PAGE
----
The Dene is a fairly narrow and steep sided wooded valley which is worth searching out and investigating. A semi-natural ancient woodland, site of nature conservation interest and proposed local nature reserve, is home to a surprising amount of wildlife and native woodland plants. Split in two by Neptune Road the northern and southern ends of the Dene are totally different.
The northern end of Sugley Dene is dominated by spectacular beech trees towering above the footpaths and the stream, Sugley Burn. Their impressive canopy shades out sunlight from the woodland floor and bare earth banks are common here. The southern end of the Dene, by contrast has oak, ash and hazel trees allowing the light through to plants including native bluebell, wild garlic and lesser celandine.
There are no facilities here whatsoever and on my visit a few of the boardwalks were in a serious state of disrepair (see photos below) making it accessible only to the fittest people due to the climbing involved to get around the broken bits. If or when they get fixed up it would be a pleasant stroll for most people though.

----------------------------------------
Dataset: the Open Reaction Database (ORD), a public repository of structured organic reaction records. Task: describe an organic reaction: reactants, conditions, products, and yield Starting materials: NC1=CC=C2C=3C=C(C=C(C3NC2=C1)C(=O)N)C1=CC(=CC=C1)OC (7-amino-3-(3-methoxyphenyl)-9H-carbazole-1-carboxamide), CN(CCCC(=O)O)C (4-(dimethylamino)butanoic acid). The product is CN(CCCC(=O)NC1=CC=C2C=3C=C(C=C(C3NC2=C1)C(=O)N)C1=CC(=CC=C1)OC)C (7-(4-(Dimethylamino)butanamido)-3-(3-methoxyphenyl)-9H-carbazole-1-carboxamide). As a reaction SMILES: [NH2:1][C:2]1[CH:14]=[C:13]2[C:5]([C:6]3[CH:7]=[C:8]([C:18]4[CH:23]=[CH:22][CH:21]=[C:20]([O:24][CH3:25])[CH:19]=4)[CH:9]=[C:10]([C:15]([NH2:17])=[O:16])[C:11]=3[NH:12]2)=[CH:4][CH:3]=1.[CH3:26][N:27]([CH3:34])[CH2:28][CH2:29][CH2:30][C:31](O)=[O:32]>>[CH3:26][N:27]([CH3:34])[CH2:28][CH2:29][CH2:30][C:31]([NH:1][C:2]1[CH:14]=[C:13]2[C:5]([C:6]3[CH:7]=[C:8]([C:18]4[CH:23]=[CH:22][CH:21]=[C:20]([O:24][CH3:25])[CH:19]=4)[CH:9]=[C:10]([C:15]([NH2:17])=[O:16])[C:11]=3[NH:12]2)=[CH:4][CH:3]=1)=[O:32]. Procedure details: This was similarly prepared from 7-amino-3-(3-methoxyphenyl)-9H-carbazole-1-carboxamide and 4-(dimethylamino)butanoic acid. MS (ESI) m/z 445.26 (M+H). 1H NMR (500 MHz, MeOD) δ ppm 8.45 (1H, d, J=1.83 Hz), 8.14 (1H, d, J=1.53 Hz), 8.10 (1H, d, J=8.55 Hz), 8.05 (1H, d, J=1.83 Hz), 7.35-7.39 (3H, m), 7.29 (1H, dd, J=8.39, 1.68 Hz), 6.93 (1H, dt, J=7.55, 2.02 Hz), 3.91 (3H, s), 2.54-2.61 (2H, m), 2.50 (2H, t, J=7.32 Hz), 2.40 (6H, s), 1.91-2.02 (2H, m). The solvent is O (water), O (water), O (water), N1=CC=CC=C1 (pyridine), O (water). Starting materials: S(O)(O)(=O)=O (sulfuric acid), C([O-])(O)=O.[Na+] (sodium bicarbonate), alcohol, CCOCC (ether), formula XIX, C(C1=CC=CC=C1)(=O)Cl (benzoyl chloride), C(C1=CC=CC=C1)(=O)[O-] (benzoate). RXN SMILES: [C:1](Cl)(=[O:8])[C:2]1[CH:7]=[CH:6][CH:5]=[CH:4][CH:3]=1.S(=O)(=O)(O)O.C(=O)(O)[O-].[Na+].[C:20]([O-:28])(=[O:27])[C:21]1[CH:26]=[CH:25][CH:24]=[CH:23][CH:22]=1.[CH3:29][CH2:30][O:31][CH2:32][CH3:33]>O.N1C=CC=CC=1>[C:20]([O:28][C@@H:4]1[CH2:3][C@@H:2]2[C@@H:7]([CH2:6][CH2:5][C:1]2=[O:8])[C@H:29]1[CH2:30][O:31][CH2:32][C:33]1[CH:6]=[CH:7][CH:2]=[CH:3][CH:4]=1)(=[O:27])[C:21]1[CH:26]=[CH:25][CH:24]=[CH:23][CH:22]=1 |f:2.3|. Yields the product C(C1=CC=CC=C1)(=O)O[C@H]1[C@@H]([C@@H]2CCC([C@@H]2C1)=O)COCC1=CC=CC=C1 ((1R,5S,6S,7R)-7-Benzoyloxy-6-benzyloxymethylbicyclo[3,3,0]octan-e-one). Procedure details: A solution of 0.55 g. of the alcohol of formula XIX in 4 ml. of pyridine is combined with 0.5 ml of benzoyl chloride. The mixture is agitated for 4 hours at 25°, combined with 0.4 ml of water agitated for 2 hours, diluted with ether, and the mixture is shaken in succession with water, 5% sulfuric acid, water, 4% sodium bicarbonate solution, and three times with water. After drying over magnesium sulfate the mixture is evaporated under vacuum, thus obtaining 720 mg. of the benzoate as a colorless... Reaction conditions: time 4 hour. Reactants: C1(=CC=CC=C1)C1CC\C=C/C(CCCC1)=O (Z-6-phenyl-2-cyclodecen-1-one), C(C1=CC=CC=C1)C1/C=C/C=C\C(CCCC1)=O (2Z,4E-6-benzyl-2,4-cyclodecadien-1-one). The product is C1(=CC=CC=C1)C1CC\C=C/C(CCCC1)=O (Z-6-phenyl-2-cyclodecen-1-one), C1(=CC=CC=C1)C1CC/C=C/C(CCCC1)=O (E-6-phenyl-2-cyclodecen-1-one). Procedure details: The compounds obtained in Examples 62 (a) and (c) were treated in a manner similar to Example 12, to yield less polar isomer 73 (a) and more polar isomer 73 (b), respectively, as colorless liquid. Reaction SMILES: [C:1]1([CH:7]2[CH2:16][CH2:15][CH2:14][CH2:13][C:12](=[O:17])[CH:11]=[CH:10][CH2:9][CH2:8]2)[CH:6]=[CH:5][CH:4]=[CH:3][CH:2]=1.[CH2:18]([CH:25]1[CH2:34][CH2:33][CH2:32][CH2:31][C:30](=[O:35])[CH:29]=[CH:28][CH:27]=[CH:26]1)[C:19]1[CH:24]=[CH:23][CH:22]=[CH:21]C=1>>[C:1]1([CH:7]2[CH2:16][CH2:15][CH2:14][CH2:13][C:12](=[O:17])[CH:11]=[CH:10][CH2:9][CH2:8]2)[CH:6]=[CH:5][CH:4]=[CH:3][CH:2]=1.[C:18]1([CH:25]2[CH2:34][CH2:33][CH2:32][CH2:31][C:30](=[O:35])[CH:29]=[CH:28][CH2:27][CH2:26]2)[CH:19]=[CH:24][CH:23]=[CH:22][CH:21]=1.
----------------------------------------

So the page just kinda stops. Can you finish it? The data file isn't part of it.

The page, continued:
Edit: I revisited Sugley Dene again in June 2009 and all of the broken paths had been fixed up. One thing worth a mention though is that the paths are still quite slippy in parts which is down to shading from the trees but they are passable with care.
I would also advise that you enter the Dene through a small gate at Avalon Drive just off the A69 just west of the junction with the A1 western bypass then you can follow a gentle downhill path most of the way. See map below.
Without a doubt Sugley Dene is of Newcastle's best kept secrets and well worth a visit.
Sailors spruce up local beauty spot
Newcastle City Council - Sugley Dene
View Sugley Dene in a larger map